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Long-Awaited SDA Assessment Reports Document Serious Facilities Deficiencies in Four NJ Schools

June 5, 2014

In response to a request by Education Law Center, the Schools Development Authority (SDA) recently released Facilities Conditions Assessment Reports for four schools with serious facility deficiencies that have been awaiting repair under the agency’s 2012 capital plan. All four schools – Camden High School, Orange High School, Cleveland Street Elementary School in Orange, and Connors Elementary School in Hoboken – are identified in the SDA’s portfolio of active capital projects as undergoing “[s]cope development with DOE and District.”

The reports come a full half-year after ELC’s initial request was denied by the SDA. ELC was represented by the ACLU-NJ in a lawsuit under the Open Public Records Act (OPRA) that challenged the denial. Ultimately, the SDA finalized the reports and sent them to ELC. The final documents contain redactions of sections related to fire protection, security, and technology, because that information was “deemed critical to the safety of the school and its occupants by the SDA.” While OPRA exempts information that presents a security risk from disclosure, ELC will press for further information about the redactions to ensure that significant facilities issues are not being hidden from parents whose children attend these schools.

Assessments of the four schools, completed in 2012 and 2013, reveal multiple, significant health and safety and other structural defects in need of repair. For example, the SDA found the following issues at Camden High School, which serves 735 students and was originally built in 1916, with additions completed in 1959 and 1970:

  • interior courtyard walls, brick chimney, and terra cotta features in poor condition;
  • rusting and rotting exterior scaffolding (intended to protect passersby from falling terra cotta);
  • roofs in need of replacement;
  • broken and damaged student lockers;
  • structural and other concerns with the 1959 and 1970 bridges connecting the main building with its annex and vocational wing;
  • 15% of toilets not working in parts of the school;
  • all water fountains out of service due to concerns about water safety;
  • electrical hazards.

Hoboken’s Connors School, built in 1908 and serving 300 students, suffers from water seepage, missing and loose flashing, possible sinking of the basement floor, and an inadequate ventilation system. Documented problems at Orange’s Cleveland School, which was built in 1898 and serves 295 students, include water infiltration, boiler leaks, areas of rotten wood subflooring, and non-functioning windows. Neither elementary school offers adequate playground space for students – the SDA notes limited playground space at Connors and no dedicated playground at Cleveland Street, with paved areas used for recess.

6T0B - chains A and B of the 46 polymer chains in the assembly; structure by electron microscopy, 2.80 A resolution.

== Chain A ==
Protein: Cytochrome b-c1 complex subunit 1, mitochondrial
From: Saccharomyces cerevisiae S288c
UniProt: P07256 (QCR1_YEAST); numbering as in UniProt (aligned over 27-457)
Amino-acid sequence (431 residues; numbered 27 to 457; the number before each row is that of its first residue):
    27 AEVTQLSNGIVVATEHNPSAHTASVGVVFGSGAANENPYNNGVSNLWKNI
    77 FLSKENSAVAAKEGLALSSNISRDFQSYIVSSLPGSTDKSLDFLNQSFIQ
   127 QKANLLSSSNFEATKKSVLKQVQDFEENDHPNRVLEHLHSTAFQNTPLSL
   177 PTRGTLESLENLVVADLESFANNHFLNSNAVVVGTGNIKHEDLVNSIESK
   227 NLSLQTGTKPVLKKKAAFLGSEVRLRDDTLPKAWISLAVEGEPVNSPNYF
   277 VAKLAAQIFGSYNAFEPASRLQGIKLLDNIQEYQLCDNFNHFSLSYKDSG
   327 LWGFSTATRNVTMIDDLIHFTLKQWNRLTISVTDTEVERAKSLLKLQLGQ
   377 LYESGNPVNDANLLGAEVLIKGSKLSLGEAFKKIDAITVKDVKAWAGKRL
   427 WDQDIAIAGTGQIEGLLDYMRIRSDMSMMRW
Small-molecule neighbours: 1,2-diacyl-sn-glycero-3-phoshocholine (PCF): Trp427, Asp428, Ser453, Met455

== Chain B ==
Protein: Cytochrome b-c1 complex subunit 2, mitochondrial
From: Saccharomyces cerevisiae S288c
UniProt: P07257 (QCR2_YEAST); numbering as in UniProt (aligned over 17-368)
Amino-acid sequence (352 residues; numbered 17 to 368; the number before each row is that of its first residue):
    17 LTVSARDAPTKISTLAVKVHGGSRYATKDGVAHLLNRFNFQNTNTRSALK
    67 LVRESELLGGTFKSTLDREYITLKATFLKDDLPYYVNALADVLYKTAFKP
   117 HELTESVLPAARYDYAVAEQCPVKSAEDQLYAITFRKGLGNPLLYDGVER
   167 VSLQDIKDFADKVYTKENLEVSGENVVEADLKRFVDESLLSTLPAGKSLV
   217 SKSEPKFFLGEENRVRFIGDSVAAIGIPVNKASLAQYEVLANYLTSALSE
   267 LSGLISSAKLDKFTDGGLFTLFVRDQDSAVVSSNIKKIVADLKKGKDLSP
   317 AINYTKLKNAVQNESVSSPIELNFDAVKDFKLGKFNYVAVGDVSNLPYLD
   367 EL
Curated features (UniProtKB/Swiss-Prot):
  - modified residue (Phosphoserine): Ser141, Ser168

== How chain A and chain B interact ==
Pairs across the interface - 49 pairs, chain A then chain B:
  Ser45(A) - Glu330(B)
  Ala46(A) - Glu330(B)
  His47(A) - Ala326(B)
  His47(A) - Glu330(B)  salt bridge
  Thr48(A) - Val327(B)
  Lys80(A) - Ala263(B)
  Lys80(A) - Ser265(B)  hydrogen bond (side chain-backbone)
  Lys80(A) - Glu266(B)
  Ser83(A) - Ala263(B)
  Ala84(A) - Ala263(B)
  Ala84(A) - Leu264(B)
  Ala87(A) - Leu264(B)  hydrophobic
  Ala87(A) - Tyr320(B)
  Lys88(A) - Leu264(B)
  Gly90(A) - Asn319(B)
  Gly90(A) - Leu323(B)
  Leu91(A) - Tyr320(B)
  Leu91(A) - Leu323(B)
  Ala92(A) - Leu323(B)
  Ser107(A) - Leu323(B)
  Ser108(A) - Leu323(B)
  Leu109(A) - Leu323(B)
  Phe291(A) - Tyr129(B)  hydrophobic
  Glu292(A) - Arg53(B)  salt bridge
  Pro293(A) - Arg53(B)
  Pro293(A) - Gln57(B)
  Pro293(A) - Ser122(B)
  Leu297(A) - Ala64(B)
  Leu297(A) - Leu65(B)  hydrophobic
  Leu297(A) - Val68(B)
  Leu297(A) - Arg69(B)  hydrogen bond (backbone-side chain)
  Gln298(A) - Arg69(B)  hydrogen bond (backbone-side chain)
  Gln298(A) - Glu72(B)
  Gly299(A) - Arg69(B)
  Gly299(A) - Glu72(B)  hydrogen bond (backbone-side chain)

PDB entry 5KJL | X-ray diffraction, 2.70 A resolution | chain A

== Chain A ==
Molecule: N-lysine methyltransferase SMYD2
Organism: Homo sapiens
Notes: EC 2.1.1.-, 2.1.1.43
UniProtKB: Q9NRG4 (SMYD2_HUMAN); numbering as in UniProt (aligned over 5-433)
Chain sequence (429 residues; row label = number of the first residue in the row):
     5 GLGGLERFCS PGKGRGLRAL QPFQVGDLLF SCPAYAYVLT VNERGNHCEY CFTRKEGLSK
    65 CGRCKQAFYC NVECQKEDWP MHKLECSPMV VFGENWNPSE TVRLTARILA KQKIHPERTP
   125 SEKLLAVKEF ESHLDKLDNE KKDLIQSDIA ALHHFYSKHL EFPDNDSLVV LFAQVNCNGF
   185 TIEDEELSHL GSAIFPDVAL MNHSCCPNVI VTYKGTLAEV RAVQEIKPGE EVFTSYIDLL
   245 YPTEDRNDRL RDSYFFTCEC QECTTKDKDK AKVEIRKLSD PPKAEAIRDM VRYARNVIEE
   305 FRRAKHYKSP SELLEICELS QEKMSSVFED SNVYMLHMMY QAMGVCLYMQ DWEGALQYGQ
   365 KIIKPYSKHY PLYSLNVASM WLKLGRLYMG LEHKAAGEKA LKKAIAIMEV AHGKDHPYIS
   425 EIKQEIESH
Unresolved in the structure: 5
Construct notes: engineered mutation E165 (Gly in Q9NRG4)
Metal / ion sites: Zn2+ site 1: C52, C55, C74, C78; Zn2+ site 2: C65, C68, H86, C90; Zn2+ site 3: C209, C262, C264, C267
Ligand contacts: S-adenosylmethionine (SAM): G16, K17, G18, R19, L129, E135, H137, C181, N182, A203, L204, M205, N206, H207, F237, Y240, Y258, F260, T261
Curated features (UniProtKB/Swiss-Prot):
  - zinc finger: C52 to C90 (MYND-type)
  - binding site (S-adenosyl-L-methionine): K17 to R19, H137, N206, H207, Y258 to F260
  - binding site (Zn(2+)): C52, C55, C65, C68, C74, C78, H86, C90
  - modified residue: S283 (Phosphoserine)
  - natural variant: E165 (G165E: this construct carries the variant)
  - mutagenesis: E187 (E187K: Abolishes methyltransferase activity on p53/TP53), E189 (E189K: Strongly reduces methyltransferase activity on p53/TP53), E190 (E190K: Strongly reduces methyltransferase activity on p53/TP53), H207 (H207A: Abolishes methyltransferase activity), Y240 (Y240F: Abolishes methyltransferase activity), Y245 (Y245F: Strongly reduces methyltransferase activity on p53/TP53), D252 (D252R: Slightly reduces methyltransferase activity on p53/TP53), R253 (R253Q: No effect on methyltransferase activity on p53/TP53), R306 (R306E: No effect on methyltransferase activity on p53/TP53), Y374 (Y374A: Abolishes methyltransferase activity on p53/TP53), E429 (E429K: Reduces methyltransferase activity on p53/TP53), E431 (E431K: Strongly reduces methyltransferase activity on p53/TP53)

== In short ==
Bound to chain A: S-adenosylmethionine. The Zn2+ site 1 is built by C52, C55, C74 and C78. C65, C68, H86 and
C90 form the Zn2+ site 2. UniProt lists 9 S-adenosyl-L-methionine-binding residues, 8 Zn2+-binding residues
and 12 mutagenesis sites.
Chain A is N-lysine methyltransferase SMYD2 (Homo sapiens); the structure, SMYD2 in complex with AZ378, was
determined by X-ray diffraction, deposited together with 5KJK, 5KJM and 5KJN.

The SDA’s assessment of Orange High School, constructed in 1974 and housing approximately 783 students,  documents serious deficiencies, such as windowless interior rooms used as classrooms, cracked concrete, and an inadequate hot water heating system, as well as overcrowding as demonstrated by the use of four, double-wide, temporary classroom units. This assessment provides glaring examples of the educational inadequacy of Orange High School, which has:

  • no auditorium;
  • no stage;
  • no outdoor recreation areas or athletic fields for student use.

“The significance of the release of these SDA reports cannot be overestimated,” said Elizabeth Athos, ELC Senior Attorney. “Parents and educators have a right to know what the agency has found deficient or dangerous in their school buildings, and to pressure the agency to alleviate these situations as soon as possible.”

The SDA’s current construction portfolio consists of 39 “active” capital projects in 26 of the 31 SDA, or poor urban, districts. While many of these projects have been on SDA lists for years, development of the current portfolio began in 2011, following Governor Christie’s 2010 halt and review of the school construction program. The SDA reports that actual construction has commenced in only 9 of the 39 active projects. Fifteen, or 38%, of the active projects remain in the preliminary, scope development stage.

A fifth school on the list of those with serious facility deficiencies – Trenton Central High School – has been moving towards construction following a lawsuit brought by the district board of education and persistent community activism about the need for a new school. The last update provided by the SDA indicated that the district is identifying swing space in which to house students during construction. No schedule for the completion of construction is available, although the SDA’s general estimate is four to five years for project completion.

 

Press Contact:

Sharon Krengel
Policy and Outreach Director
skrengel@edlawcenter.org
973-624-1815, x 24